Producing a Richard Wagner work is like climbing Mount Everest for any opera company. Singers need enormous stamina to be heard over the orchestration during the four to five hours that the operas last. Most of Wagner’s works also require large choruses, elaborate settings and a much larger orchestra than other operas.
N.C. Opera’s concert presentation Nov. 9 of the complete second act from “Tristan and Isolde” is a step toward this young company’s ultimate goal of staging a full Wagner production.
Similar to its first Wagner excerpts concert in January 2013, this presentation will have an 80-piece orchestra on stage with the performers in front. They’ll sing in the original German with supertitles projected in English. The second act of “Tristan and Isolde” includes the famous 30-minute love duet between the doomed lovers.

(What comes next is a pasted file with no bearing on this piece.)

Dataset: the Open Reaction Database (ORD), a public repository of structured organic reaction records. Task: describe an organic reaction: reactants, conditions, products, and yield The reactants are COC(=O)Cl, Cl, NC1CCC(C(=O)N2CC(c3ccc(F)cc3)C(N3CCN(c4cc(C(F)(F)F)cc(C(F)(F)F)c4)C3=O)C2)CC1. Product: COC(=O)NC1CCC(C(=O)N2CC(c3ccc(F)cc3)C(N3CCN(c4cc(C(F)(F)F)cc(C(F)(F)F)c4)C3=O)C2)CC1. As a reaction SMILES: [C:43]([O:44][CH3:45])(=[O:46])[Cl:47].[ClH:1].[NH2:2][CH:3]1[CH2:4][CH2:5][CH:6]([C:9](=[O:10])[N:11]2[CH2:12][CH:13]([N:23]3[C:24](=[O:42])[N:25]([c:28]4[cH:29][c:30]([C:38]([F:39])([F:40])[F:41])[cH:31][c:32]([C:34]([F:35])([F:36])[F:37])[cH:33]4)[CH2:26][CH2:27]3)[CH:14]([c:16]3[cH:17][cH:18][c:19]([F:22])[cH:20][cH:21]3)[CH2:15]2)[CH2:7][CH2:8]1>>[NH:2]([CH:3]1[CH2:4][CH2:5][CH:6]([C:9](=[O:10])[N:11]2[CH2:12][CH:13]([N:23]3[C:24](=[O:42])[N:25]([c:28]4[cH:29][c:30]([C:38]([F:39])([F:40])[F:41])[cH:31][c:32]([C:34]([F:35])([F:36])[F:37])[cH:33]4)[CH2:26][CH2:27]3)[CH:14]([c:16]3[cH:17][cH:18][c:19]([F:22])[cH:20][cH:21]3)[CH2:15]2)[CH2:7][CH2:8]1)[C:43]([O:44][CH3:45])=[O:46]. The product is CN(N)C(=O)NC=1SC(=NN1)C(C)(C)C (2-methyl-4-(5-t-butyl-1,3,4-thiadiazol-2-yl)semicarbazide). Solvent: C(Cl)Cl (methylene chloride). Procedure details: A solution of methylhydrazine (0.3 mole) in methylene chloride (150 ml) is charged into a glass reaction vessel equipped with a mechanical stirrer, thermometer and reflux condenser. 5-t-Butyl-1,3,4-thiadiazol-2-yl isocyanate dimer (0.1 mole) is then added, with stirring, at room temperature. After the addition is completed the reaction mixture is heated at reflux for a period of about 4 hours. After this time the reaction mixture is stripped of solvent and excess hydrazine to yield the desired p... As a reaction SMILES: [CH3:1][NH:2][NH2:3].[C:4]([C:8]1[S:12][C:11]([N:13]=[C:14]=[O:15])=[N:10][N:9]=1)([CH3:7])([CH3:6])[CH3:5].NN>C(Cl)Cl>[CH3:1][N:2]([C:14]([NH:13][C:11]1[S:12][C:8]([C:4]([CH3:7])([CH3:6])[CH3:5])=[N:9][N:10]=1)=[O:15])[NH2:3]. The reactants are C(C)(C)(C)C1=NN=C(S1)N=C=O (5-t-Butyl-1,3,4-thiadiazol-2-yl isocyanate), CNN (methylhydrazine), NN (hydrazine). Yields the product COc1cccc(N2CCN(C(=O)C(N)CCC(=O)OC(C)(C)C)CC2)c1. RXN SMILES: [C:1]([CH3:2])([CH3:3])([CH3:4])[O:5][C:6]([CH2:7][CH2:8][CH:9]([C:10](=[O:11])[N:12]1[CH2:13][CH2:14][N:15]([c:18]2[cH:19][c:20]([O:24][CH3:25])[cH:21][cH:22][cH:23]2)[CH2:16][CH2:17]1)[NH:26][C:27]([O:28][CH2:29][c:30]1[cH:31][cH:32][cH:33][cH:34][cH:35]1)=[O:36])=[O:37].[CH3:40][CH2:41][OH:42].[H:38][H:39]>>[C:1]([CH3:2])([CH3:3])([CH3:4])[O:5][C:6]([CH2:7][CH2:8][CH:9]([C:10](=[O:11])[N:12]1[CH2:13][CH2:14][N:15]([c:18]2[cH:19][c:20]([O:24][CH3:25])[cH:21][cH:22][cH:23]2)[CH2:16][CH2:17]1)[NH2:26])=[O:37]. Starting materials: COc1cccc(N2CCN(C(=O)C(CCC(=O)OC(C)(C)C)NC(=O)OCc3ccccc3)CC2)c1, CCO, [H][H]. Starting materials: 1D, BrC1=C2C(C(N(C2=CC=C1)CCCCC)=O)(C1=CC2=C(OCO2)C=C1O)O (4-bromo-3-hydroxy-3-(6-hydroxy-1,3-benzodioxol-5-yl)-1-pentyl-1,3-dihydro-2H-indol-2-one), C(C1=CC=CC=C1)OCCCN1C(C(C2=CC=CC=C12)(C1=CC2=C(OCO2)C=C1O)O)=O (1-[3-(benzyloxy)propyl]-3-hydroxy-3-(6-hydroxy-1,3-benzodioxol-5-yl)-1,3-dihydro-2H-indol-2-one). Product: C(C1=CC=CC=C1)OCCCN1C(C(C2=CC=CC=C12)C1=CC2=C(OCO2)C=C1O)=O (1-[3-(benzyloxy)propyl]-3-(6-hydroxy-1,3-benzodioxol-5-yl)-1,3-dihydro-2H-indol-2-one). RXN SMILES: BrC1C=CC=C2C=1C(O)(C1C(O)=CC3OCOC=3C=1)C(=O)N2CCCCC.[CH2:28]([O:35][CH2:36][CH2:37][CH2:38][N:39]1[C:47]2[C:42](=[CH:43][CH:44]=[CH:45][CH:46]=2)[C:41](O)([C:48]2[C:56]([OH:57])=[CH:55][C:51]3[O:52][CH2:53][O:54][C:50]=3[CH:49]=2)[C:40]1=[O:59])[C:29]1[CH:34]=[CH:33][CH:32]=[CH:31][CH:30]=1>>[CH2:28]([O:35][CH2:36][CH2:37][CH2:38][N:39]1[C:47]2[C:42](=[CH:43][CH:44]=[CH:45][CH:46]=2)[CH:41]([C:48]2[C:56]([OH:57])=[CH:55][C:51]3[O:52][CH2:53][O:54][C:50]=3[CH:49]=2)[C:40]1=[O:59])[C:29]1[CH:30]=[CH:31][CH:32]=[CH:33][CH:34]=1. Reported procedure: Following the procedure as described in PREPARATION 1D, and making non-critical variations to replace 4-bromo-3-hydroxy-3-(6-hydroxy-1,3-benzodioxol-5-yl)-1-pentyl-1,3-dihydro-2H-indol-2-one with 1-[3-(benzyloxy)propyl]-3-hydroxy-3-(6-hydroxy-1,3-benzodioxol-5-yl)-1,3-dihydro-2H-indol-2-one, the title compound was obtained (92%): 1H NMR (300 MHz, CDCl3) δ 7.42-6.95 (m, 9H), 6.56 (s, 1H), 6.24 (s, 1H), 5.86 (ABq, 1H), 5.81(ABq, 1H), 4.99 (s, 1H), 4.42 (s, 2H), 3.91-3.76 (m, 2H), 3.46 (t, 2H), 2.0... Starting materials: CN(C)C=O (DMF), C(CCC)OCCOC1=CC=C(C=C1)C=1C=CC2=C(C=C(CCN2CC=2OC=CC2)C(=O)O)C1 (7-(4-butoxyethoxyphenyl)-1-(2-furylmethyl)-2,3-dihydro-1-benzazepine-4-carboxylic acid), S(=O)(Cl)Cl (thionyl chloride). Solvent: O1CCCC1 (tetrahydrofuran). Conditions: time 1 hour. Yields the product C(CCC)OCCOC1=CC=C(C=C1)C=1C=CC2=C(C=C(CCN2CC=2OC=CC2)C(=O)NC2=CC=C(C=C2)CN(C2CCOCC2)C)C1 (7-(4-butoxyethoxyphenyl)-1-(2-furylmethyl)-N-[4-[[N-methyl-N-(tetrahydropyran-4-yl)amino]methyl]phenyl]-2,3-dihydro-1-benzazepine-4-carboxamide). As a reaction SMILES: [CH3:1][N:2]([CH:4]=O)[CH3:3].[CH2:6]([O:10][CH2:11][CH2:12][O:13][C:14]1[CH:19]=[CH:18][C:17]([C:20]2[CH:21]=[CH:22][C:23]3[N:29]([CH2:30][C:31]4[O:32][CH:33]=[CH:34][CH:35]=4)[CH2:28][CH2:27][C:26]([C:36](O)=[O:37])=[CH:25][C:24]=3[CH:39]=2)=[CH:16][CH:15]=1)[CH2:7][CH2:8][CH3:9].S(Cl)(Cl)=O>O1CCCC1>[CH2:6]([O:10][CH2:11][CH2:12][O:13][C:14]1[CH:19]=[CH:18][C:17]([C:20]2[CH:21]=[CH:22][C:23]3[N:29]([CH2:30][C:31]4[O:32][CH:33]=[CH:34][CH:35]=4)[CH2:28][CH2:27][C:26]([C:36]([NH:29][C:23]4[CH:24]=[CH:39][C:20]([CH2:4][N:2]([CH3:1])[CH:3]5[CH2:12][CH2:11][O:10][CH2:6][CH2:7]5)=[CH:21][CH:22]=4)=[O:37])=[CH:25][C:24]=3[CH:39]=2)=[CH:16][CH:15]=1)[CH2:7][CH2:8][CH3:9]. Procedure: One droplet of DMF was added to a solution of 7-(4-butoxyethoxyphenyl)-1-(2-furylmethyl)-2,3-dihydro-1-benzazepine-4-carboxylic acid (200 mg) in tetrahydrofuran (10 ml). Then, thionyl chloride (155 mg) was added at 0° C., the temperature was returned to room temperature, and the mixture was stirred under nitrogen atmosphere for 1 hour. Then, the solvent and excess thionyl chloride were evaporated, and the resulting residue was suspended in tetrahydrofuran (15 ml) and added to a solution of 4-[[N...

Only a handful of singers in any generation can meet all of Wagner’s demands, and this concert features two of them. Tenor Jay Hunter Morris gained fame by taking over the taxing role of Siegfried at the last minute for the Metropolitan Opera’s complete “Ring Cycle” in 2011. Heidi Melton has sung in “Ring Cycle” performances from San Francisco to Berlin and at the Met.
Timothy Myers, N.C. Opera’s artistic director and conductor for this concert, minces no words about these two.
“It’s not hyperbole to say that this is a world-class experience,” he said. “Representatives from various big opera companies are coming to hear it, and other big companies have told me they’d put this cast on their stage any time.”
In recent phone conversations, Melton and Morris spoke about their roles, what drives them to tackle Wagner’s punishing challenges and how they balance their work and private lives. Here are excerpts from those conversations: